Should it be faze or phase? The two words are pronounced the same way but they have very different meanings. So let’s have a look at this pair.
When selecting between faze or phase, you’re dealing with homophones.
Homophones are words that are pronounced the same way but may have different spellings or meanings. That’s why they’re easily confused with each other.
The words faze and phase are pronounced the same way, with a long A sound that rhymes with haze or rays.
Here’s what each means.
“I’ve been here so long, it didn’t even faze me,” Fisher said.
Most of the time, when we use this word, it’s used in that similar fashion: we talk about an event or an issue that doesn’t or didn’t faze someone. I’ve seen far fewer examples of someone actually being fazed by something.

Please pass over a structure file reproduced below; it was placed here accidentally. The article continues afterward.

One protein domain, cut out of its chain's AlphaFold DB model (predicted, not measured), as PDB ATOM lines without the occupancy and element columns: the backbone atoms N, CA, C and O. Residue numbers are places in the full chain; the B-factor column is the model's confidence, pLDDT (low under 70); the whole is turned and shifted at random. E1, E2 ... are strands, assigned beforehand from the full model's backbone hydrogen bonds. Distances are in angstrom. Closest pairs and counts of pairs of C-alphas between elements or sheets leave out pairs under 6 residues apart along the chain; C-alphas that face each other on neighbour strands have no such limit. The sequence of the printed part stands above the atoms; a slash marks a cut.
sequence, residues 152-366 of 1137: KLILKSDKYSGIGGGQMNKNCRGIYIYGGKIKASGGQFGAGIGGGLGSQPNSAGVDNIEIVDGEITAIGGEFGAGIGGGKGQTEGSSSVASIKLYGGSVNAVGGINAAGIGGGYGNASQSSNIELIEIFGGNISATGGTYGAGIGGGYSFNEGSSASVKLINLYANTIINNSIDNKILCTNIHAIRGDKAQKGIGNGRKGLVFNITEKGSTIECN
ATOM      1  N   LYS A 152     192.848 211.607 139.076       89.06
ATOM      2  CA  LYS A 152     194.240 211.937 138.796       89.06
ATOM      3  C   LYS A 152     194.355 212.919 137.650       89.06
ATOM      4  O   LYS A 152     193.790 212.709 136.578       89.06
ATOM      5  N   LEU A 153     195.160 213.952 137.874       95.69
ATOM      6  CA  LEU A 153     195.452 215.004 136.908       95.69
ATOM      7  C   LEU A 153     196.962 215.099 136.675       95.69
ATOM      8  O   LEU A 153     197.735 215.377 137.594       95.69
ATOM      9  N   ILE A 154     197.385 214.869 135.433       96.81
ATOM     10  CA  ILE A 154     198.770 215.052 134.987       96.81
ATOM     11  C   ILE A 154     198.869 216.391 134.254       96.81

If you were to say the robbery fazed the homeowner who installed new lighting outside the house, you wouldn’t be misusing the word. But again, it doesn’t seem to be used as commonly that way.
The easiest definition of phase, meanwhile, is a particular point in a process or a cycle.
In the 1970s, after the cancellation of the original Star Trek television series, there was talk about trying launch a sequel series. That idea was eventually scrapped in favor of making a full-length feature film that became Star Trek: The Motion Picture. But the proposed title for the TV reboot was said to be called Star Trek: Phase II.
WDBJ-TV in Roanoke, Virginia, recently ran a story with this headline: “Next phase of Main Street Renewal Project to start in September.” It refers to the next point in that project.
So now you know the difference between this pair of commonly-confused words. And you won’t have to be fazed by an embarrassing mistake.